1. farmers can’t use these lands for agriculture again. that’s why they sold in the first case.
2. farmers said the Govt took land at a very cheap rate, they have never denied the fact – they are open for re-negotiation.
3. after the political situation settles down a little, they are going to re-negotiate.
4. Govt will again sell the same land at revised rates to the Builders, they will again receive their commissions.
5. Builders will further pass on their new cost to apartment owners on pro rata basis.
6. in the end the investors, will be required to pay more – whether he likes or dislikes. (as this is approved by the Government)
Money invested in the supply chain is going to yield better results be it Banks, Builders, Government, Farmers. (quantum is huge)
The other day i was reading some articles on population and made some quick references to Wikipedia. Population of China is just 120 million more than India and in the last decade alone population in India grew by a staggering rate of 17.5 % compared to 5.4% of China.
China & India population account for almost 19.33% and 17.47% respectively in the world, and immediately after them is USA which almost 25% of India and is just 4.5%. The Females % in China & India is almost 48 % , where as in USA females are about 50.8% of the whole population.
|Rank||Country / Territory||Population||% of World population||Source|
|–||World||6,929,400,000||100%||US Census Bureau’s World Population Clock|
|1||Chinan2||1,339,724,852||19.33%||2010 China Census|
|2||India||1,210,193,422||17.46%||Provisional 2011 Indian Census result|
|3||United States||311,705,000||4.5%||Official United States Population Clock|
|4||Indonesia||237,556,363||3.43%||2010 Indonesian Census|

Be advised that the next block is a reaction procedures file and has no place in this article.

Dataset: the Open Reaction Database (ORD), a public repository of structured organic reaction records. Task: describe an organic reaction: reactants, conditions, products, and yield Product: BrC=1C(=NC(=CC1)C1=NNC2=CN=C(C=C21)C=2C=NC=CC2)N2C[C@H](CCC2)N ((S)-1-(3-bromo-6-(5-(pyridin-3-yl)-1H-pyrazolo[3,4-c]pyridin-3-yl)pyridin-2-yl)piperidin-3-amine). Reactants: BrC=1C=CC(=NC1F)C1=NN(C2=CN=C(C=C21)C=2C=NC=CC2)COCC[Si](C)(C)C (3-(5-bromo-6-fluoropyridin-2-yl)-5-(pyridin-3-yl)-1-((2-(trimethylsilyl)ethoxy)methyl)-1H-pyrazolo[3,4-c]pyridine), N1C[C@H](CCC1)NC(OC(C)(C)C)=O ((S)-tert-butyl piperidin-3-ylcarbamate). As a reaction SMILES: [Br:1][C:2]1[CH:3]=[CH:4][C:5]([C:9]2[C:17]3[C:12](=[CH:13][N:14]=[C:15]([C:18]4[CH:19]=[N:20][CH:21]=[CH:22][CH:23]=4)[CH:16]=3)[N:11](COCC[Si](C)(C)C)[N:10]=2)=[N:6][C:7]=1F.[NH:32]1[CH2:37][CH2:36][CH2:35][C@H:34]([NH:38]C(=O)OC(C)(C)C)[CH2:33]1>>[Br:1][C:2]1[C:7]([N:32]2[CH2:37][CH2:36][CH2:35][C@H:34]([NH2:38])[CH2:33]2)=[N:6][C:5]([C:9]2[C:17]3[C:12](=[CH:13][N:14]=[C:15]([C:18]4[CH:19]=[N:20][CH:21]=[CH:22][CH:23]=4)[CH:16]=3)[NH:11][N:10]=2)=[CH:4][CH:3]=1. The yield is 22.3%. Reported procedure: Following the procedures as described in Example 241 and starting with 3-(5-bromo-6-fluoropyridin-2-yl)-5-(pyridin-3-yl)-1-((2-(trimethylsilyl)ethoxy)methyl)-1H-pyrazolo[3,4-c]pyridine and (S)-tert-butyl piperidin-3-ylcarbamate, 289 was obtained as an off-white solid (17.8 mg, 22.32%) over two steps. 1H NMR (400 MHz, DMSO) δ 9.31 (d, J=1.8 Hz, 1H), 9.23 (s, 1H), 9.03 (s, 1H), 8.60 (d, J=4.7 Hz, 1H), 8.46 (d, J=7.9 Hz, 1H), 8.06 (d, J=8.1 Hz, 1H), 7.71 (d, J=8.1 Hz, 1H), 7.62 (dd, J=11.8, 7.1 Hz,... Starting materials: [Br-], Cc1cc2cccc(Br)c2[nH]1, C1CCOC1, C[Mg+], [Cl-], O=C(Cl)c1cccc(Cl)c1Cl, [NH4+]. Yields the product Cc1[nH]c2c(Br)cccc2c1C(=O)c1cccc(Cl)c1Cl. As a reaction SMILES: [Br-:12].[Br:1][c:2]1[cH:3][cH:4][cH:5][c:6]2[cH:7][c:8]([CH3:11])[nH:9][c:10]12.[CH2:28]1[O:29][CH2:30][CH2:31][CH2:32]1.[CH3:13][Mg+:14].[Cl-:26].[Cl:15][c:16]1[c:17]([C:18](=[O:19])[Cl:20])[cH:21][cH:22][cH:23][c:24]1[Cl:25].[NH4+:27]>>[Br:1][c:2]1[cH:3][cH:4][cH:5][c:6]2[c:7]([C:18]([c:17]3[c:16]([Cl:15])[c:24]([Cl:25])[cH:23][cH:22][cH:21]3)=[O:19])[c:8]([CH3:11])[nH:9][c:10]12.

|5||Brazil||190,732,694||2.75%||2010 Official Brazilian Census results|
|6||Pakistan||176,554,000||2.55%||Official Pakistani Population clock|
|7||Nigeria||158,423,000||2.28%||UN estimate for 2010|
|8||Bangladesh||150,863,000||2.18%||Official Bangladeshi Population Clock|
|9||Russia||142,905,200||2.06%||2010 Russian Census|
|10||Japan||127,950,000||1.85%||Official Japan Statistics Bureau|
Population of India at Glance
Indian Population shows a different challenge in itself. Firstly the sex ratio is highly skewed, which statistically says there are less number of women as compared to men, and in absolute terms there are about 3,00,00,000 females short. Even the literacy rate in women is just 65.46% as compared to 82.14 % in men.
In-depth analysis on population, demographics & lifestyle indicators can revel some more fascinating facts about India.
Will India Become Old Before It Becomes Rich?
Demographic changes and the impact on business strategies
Business leaders are largely aware of the role that demographics can play in a changing world, yet many executives remain uncertain as to how they can approach this field in their business planning. While tools are available to help understand the impact of population trends on economic activity—such as migration and urbanization patterns—age structure is perhaps the most powerful way to identify changes in consumption, productivity and ultimately demand for products and services.